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Joe Biden Talks Up How 'Unity Is Our Greatest Strength' in 9/11 Remarks

AP Photo/Andrew Harnik

On Friday, President Joe Biden released his video remarks about 9/11 on his official Twitter account, which lasted just over six minutes.


The president used the end of his speech to promote "unity," calling to mind how Americans came together in the aftermath of 9/11. "In the days that followed September 11, 2001, we saw heroism everywhere, in places expected and unexpected," Biden pointed out, before making an admittance about unity with how he framed it. 

"We also saw something all too rare," he went on to say, which was revealed to be "a true sense of national unity. Unity and resilience, the capacity to recover and repair in the face of trauma. Unity and service, the 9/11 generation stepping up to serve and protect in the face of terror, to get those terrorists who were responsible, to show everyone seeking to do harm to America that we will hunt you down and we will make you pay. That will never stop, today, tomorrow, ever, from protecting America."

He also spoke of how people had acted against each other, though, specifically Muslims, pointing out that "yet we also witnessed the darker forces of human nature" of "fear and anger, resentment and violence against Muslim Americans, true and faithful followers of a peaceful religion." 


Biden went on to say that "we saw a national unity bend. We learned that unity is the one thing that must never break. Unity is what makes us who we are, America at its best." The president called that "the central lesson of September 11th," which is "that at our most vulnerable, in the push and pull of all that makes us human, in the battle for the soul of America unity is our greatest strength."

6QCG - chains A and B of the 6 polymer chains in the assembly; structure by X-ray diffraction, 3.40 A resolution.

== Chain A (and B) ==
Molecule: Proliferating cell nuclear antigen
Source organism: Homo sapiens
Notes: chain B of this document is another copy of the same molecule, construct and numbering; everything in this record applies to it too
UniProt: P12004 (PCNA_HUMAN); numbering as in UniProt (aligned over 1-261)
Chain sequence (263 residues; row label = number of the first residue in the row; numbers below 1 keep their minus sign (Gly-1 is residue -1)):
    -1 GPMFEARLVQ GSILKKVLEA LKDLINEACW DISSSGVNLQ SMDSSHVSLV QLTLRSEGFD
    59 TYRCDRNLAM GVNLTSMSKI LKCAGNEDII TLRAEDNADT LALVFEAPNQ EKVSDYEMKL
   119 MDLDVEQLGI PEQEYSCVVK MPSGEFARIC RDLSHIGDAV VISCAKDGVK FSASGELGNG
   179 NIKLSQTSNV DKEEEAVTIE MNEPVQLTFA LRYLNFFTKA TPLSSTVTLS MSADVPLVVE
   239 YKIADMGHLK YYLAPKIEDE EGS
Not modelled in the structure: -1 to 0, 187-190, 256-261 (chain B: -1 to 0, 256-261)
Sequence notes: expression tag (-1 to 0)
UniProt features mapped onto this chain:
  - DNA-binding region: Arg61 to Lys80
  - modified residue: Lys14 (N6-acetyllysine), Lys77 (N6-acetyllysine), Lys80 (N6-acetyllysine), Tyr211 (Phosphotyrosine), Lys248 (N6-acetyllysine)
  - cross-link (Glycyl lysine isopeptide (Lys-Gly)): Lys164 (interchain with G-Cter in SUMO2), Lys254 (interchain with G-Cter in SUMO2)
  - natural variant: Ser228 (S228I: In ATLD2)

"Unity doesn't mean awe have to believe the same thing," he said, "but we must have a fundamental respect and faith in each other and in this nation. We are unique in the history of the world because we're the only nation based on an idea, an idea that everyone is created equal. and should be treated equally throughout their lives." 

Biden called this unity "the task before us," which is "to once again lead not just by the example of our power, but by the power of our example."

The president closed in part with expressing "hope" for this, especially when it comes to a future that is "not a reactionary one or one based on fear, but a future of promise, strength, and grace, worthy of their dreams and sacrifice" when it comes to those who lost their lives 20 years ago on September 11.


This is hardly the only time Biden's spoken of unity, which he's done not only as president, but as a candidate and as president-elect. He had memorably offered himself as a unity candidate, and pledged at his inauguration to be "a president for all Americans."

The America we live in today though is particularly partisan, with many of Biden's presidency thus far having been polarized, from cabinet nominees to executive actions, to policy positions and mandates. 

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